Throughout the day, as he grazed and paced around the Bones, he thought about his name. He was finding it more peaceful to be alone than he had expected, with just the clouds and the wind in the grass and the ripple of the water in the forest stream when he refilled his water skins. Maybe his name would be something like that. Likes-Peace? He shook his head at himself. That was ridiculous. Watches-Clouds? Sits-by-Water?
Some young centaurs, when they went on a namequest, already had their name in mind and only needed it confirmed. Some had vague ideas, or formed them during the journey or the day of waiting. Others, like him, didn't know until they dreamed.
After the sun went down that evening, he walked nervously into the center of the ribcage. Four of the moons were up. Giza Lights-the-Night cast a cold, pale violet glow over everything, a stark light in which Ashiekh could see the Bones looming around him, with the forest a dark mass behind. He shivered, although it was warm. Half the ribs were lit up sharp and bright, the rest black spikes of shadow.
He shifted his weight restlessly. He didn't think he was likely to fall asleep, but he bowed his head and let his mind drift, and after a time, his thoughts slipped into dreams.
He dreamed of moons chasing him across the sky, of grass taller than he was. A rabbit bounded out of it to cock its head and look at him. "What's your name?" it asked him, its ears twitching.
"I don't know," said Ashiekh, struggling to push through the grass.
He heard mocking laughter, and a wood sprite sprang into view. "He has no name yet, fool," it said to the rabbit. "That's why he's here." It turned to stare at Ashiekh. "This is your name." He waved his hand. The surroundings changed, and changed again. The wind chased shimmers of light across the plains, dusk spread through the trees of a forest, the herd traveled steadily to new grazing grounds. Fish flickered through a gurgling stream, and foals chanted as they learned the stamp-song. A dragonfly flew by, lazily turning circles.
"Do you see your name?" it whispered.
Ashiekh found himself standing at the top of a cliff, staring down at the dream images. The sun, the moons, himself aiming his bow to shoot, growling thunder and lightning that flashed through a downpour of rain. "No," he said.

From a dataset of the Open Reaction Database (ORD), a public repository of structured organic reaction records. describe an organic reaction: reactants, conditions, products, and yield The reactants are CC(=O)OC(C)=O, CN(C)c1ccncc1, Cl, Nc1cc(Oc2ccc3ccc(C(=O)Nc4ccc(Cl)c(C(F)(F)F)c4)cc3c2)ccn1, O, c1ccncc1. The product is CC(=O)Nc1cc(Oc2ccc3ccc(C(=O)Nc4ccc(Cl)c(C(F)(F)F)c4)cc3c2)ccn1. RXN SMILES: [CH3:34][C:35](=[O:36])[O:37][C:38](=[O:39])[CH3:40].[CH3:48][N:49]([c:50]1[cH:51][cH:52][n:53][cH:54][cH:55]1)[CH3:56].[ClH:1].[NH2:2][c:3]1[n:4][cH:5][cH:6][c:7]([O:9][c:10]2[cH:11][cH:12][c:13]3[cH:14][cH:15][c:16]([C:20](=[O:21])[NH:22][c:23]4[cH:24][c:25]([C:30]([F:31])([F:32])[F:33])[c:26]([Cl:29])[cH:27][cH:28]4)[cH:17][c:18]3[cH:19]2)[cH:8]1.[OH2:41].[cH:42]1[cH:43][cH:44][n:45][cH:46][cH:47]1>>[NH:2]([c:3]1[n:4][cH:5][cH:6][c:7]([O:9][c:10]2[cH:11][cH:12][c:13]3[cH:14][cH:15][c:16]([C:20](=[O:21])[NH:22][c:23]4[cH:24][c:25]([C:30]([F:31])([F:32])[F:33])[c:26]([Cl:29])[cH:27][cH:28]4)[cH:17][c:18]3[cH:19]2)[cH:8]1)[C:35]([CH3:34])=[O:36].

"Ah. How strange." The dragonfly twirled in midair and landed on his ear, tickling him. "It's right there in front of you."
Then, all at once, he was awake. A pale light shone in strips before him. He blinked, and it became the rising sun behind the tall pillars of the ribs.
He rubbed his eyes in disbelief. It was morning. But he still didn't know his name.
His dreams tumbled through his mind, each image more confusing than the last. The dragonfly, the rabbit, the wood sprite... none of them had actually said what his name was. It was as much a puzzle as when he first came.
What had gone wrong? A centaur always came back from the Bones with a new name. Had he missed something in his dreams?
He paced to one of the ribs and rested his forehead against it, thinking.
Then he realized. Of course a centaur always came back with a name – they were thinking about it even before they left the herd. "This is your name," their dream told them, and eager to agree, they decided that they saw their truest self in one of the images. That was all there was to it.
The only reason he still didn't know his name was because he didn't want to.
Ashiekh grinned. Then he chuckled, the sound rolling louder and louder through the Bones until he threw back his head and roared with laughter. He spun and broke into a gallop, back towards the herd.
When he reached them late that afternoon, he told Noezi Tracks-the-Sun what had happened. After staring at him for a few moments, she snorted and shook her head.
"Since you seem to need no name," she said, "we might as well call you that."
And Ashiekh Needs-No-Name did not choose to return to the Bones for a long, long time.